On appeal, the 11th Circuit determined that the facts presented by the individual defendant did not create a genuine dispute about whether he controlled the entities, and further stated that the individual defendant is liable for the employees’ misrepresentations because of his control of the entities and his knowledge of those misrepresentations. The appellate court explained that while the individual defendant argued that he could not be liable because he did not participate in those representations, he failed to present any evidence in support of that argument and, even if he had, “it wouldn’t matter, because [the individual defendant’s] liability stems from his control of [the companies], not from his individual conduct.” Additionally, the appellate court held that whether the services were helpful to customers was immaterial and did not absolve him of liability, because liability for deceptive sales practices does not require worthlessness. As to the “do not call” registry violations, the appellate court disagreed with the individual defendant’s claim that an “outside dialer or lead generator”—not the company—placed the outbound calls, holding that this excuse also does not absolve him of liability.
On February 16, the U.S. Court of Appeals for the Eleventh Circuit affirmed a district court’s class certification and approval of a $7.5 million settlement, which resolved allegations that, after merging with another national bank, the former bank (defendant) improperly assessed and collected overdraft fees. According to the opinion, a customer accused the bank of “high-to-low” posting that restructured customers’ debit transactions so that high value debits posted before low value ones, increasing the chance of overdrafts. After the defendant merged with the national bank in 2012, the national bank agreed to the $7.5 million settlement to resolve the claims. A class member (interested party-appellant) appealed the order. The interested party-appellant claimed “that the court abused its discretion by finding that the settlement class’s representative … adequately represented her (and her proposed subclass’s) interests and that the settlement class’s claims were typical of hers (and her proposed subclass’s).”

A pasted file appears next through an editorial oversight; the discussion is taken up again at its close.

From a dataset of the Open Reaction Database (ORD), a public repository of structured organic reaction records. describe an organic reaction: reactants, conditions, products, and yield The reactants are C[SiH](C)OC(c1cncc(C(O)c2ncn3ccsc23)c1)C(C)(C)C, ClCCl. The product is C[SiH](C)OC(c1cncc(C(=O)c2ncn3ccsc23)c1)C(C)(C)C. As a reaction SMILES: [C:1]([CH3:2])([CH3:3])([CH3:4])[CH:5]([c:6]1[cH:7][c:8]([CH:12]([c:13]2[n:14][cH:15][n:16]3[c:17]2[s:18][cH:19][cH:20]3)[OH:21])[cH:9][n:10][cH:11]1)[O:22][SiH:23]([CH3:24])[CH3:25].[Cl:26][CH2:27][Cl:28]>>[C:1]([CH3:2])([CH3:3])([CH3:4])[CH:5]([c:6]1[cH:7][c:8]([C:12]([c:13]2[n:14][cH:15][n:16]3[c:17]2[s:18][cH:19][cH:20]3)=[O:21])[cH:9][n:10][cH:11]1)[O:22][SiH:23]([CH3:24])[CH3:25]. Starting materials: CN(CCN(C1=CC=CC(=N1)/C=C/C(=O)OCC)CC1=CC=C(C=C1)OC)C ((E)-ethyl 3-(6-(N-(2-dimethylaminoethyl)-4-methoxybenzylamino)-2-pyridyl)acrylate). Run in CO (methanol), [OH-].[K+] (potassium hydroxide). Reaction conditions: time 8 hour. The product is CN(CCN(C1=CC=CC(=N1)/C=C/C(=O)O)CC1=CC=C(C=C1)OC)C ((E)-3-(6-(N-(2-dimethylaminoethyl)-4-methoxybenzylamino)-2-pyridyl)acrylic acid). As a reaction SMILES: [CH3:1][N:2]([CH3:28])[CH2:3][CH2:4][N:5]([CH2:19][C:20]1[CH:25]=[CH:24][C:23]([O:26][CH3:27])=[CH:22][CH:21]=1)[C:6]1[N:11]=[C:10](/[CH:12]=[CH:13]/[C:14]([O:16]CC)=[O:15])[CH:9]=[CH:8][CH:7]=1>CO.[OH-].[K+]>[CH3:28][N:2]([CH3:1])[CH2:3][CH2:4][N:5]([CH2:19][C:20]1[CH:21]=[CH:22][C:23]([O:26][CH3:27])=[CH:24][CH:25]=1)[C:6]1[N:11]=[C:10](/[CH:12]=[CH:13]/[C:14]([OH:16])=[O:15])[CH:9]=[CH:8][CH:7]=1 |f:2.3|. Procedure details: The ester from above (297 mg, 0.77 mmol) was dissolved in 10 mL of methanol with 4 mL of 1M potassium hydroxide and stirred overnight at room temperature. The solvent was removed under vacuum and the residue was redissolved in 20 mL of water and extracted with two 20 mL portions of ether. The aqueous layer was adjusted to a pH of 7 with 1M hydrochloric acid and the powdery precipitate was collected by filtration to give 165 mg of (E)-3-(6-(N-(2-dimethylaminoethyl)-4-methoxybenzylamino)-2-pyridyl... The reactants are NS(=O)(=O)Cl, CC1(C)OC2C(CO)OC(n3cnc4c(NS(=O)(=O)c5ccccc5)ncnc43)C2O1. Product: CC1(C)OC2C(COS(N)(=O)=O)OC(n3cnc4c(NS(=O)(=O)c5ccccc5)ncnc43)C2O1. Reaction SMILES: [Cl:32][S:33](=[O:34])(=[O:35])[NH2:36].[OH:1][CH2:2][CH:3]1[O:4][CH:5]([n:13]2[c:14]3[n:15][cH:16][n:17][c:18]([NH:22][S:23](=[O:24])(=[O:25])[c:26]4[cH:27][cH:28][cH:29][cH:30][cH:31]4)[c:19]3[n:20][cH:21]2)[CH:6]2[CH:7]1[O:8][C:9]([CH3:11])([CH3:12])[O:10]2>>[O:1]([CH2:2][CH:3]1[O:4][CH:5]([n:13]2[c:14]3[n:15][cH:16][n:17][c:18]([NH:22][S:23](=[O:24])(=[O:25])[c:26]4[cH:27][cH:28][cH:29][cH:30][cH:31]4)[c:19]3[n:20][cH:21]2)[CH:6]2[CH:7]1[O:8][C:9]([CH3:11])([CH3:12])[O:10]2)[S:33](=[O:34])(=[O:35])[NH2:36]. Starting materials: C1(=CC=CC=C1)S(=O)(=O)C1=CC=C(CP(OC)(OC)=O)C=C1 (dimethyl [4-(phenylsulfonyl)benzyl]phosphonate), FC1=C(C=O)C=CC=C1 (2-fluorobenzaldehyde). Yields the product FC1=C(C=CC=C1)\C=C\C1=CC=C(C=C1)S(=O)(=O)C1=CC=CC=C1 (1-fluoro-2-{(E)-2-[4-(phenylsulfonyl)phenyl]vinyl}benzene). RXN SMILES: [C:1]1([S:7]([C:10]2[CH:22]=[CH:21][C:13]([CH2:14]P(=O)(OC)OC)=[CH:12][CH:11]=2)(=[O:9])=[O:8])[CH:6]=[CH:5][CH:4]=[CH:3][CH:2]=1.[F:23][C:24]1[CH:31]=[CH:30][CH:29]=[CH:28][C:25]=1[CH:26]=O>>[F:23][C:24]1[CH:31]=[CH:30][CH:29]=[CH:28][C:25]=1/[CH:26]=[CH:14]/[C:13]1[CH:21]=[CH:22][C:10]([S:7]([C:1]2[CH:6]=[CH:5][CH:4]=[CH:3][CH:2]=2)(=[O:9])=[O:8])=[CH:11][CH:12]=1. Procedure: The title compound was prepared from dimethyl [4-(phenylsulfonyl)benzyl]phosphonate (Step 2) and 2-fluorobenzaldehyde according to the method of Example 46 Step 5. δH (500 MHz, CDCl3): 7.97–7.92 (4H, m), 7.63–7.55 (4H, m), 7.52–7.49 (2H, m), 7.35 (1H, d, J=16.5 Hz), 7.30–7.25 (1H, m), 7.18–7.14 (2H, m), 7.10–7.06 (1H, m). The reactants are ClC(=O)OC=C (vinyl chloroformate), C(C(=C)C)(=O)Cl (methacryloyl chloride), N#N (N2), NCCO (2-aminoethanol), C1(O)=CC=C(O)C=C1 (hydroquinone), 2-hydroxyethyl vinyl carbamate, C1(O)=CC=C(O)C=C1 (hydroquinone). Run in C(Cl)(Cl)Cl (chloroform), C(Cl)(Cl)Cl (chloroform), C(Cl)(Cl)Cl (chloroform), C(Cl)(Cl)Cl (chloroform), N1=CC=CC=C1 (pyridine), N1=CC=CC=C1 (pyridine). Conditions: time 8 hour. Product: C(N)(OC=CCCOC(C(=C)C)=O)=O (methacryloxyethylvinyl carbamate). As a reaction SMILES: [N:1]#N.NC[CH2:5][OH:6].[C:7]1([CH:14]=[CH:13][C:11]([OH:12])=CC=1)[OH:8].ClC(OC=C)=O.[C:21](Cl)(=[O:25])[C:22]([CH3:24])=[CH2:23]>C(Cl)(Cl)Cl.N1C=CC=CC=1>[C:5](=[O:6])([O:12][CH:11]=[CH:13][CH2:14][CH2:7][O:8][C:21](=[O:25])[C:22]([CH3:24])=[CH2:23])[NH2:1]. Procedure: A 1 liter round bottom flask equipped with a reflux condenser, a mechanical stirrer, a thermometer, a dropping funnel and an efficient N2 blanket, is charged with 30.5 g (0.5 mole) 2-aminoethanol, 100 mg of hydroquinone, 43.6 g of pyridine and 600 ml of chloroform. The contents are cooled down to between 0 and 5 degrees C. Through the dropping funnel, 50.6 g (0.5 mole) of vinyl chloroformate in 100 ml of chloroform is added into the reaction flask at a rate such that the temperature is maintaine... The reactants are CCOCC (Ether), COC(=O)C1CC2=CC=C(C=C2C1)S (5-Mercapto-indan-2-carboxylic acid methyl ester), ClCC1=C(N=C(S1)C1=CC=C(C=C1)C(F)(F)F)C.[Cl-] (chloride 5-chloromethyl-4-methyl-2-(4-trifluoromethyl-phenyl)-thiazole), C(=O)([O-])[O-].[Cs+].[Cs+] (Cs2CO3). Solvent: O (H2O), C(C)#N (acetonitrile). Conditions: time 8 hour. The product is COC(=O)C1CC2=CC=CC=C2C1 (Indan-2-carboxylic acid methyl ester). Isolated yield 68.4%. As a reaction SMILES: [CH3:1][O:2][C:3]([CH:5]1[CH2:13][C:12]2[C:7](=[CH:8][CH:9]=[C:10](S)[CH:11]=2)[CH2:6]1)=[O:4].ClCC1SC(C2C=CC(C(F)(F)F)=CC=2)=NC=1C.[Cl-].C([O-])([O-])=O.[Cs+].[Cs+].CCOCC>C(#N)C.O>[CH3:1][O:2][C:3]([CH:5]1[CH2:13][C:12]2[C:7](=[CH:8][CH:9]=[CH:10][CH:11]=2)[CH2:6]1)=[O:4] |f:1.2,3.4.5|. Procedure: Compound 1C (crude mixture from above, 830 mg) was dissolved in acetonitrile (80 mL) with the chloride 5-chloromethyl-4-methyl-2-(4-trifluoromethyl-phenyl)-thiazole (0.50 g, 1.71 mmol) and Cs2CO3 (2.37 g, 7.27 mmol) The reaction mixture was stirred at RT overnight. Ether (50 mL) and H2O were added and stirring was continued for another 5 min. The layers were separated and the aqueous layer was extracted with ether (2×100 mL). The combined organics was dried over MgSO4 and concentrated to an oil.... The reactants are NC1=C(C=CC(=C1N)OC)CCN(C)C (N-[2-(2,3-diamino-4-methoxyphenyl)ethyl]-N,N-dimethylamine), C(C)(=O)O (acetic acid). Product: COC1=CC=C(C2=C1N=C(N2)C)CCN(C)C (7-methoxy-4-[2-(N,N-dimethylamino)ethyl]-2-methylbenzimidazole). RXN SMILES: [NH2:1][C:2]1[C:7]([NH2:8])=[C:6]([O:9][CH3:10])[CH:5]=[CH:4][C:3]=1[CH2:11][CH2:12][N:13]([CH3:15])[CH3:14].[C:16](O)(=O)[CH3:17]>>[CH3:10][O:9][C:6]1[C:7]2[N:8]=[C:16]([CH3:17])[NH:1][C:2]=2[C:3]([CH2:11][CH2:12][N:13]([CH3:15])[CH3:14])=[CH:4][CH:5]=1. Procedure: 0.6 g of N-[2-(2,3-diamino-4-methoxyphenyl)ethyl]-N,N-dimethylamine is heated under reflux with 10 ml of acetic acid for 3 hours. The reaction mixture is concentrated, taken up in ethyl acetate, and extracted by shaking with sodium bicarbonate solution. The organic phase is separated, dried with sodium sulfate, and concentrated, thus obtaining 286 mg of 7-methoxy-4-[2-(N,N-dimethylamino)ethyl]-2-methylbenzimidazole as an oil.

The 11th Circuit disagreed and found that the district court did not abuse its discretion because the plaintiff classes “suffered identical injuries” based on the defendant’s alleged high-to-low restructuring practices. Additionally, the appellate court found that “[t]he district court didn’t abuse its discretion by finding [the settlement class’s representative’s] claims were typical of those of the class.” The court also found that “[t]he district court could reasonably conclude that any difference in the value of the plaintiffs’ claims was too speculative or too small to create a fundamental conflict of interest.”